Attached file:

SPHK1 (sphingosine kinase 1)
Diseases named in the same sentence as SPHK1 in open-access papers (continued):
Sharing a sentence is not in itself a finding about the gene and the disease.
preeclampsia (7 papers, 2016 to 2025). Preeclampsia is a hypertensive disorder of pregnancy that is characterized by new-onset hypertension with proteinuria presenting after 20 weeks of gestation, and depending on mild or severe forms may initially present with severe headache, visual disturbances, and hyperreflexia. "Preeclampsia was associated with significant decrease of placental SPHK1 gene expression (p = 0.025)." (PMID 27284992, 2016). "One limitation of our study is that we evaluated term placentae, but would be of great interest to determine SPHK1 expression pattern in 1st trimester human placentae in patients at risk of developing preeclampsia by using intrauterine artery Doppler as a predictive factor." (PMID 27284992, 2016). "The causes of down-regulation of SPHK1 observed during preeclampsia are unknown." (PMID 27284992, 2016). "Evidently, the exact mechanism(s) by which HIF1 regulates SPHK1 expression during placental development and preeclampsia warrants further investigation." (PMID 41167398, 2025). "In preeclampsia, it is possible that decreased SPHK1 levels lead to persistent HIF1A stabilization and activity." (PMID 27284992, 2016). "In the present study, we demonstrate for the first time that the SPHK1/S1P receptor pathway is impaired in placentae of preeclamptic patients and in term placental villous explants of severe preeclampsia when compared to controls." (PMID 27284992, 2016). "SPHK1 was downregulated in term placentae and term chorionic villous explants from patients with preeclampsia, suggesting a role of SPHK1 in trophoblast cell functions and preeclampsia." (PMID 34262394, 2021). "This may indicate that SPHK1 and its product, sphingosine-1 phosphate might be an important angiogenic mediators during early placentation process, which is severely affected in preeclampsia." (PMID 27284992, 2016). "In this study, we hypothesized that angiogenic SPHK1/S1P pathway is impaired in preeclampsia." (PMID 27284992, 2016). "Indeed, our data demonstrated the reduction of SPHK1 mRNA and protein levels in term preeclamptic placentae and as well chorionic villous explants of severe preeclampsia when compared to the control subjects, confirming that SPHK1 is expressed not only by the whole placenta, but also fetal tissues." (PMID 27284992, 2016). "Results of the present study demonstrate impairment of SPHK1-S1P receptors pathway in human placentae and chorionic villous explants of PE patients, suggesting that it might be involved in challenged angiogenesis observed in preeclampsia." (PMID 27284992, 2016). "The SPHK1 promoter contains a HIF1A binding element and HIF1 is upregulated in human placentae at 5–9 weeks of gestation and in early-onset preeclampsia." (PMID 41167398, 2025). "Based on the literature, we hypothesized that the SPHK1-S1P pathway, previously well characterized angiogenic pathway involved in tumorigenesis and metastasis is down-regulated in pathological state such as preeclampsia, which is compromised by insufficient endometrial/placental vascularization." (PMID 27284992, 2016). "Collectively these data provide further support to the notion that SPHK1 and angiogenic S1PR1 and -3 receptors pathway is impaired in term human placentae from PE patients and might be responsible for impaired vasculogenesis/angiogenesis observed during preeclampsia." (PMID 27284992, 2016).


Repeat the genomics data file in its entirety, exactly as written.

SPHK1 (sphingosine kinase 1)
Diseases named in the same sentence as SPHK1 in open-access papers (continued):
Sharing a sentence is not in itself a finding about the gene and the disease.
preeclampsia (7 papers, 2016 to 2025). Preeclampsia is a hypertensive disorder of pregnancy that is characterized by new-onset hypertension with proteinuria presenting after 20 weeks of gestation, and depending on mild or severe forms may initially present with severe headache, visual disturbances, and hyperreflexia. "Preeclampsia was associated with significant decrease of placental SPHK1 gene expression (p = 0.025)." (PMID 27284992, 2016). "One limitation of our study is that we evaluated term placentae, but would be of great interest to determine SPHK1 expression pattern in 1st trimester human placentae in patients at risk of developing preeclampsia by using intrauterine artery Doppler as a predictive factor." (PMID 27284992, 2016). "The causes of down-regulation of SPHK1 observed during preeclampsia are unknown." (PMID 27284992, 2016). "Evidently, the exact mechanism(s) by which HIF1 regulates SPHK1 expression during placental development and preeclampsia warrants further investigation." (PMID 41167398, 2025). "In preeclampsia, it is possible that decreased SPHK1 levels lead to persistent HIF1A stabilization and activity." (PMID 27284992, 2016). "In the present study, we demonstrate for the first time that the SPHK1/S1P receptor pathway is impaired in placentae of preeclamptic patients and in term placental villous explants of severe preeclampsia when compared to controls." (PMID 27284992, 2016). "SPHK1 was downregulated in term placentae and term chorionic villous explants from patients with preeclampsia, suggesting a role of SPHK1 in trophoblast cell functions and preeclampsia." (PMID 34262394, 2021). "This may indicate that SPHK1 and its product, sphingosine-1 phosphate might be an important angiogenic mediators during early placentation process, which is severely affected in preeclampsia." (PMID 27284992, 2016). "In this study, we hypothesized that angiogenic SPHK1/S1P pathway is impaired in preeclampsia." (PMID 27284992, 2016). "Indeed, our data demonstrated the reduction of SPHK1 mRNA and protein levels in term preeclamptic placentae and as well chorionic villous explants of severe preeclampsia when compared to the control subjects, confirming that SPHK1 is expressed not only by the whole placenta, but also fetal tissues." (PMID 27284992, 2016). "Results of the present study demonstrate impairment of SPHK1-S1P receptors pathway in human placentae and chorionic villous explants of PE patients, suggesting that it might be involved in challenged angiogenesis observed in preeclampsia." (PMID 27284992, 2016). "The SPHK1 promoter contains a HIF1A binding element and HIF1 is upregulated in human placentae at 5–9 weeks of gestation and in early-onset preeclampsia." (PMID 41167398, 2025). "Based on the literature, we hypothesized that the SPHK1-S1P pathway, previously well characterized angiogenic pathway involved in tumorigenesis and metastasis is down-regulated in pathological state such as preeclampsia, which is compromised by insufficient endometrial/placental vascularization." (PMID 27284992, 2016). "Collectively these data provide further support to the notion that SPHK1 and angiogenic S1PR1 and -3 receptors pathway is impaired in term human placentae from PE patients and might be responsible for impaired vasculogenesis/angiogenesis observed during preeclampsia." (PMID 27284992, 2016).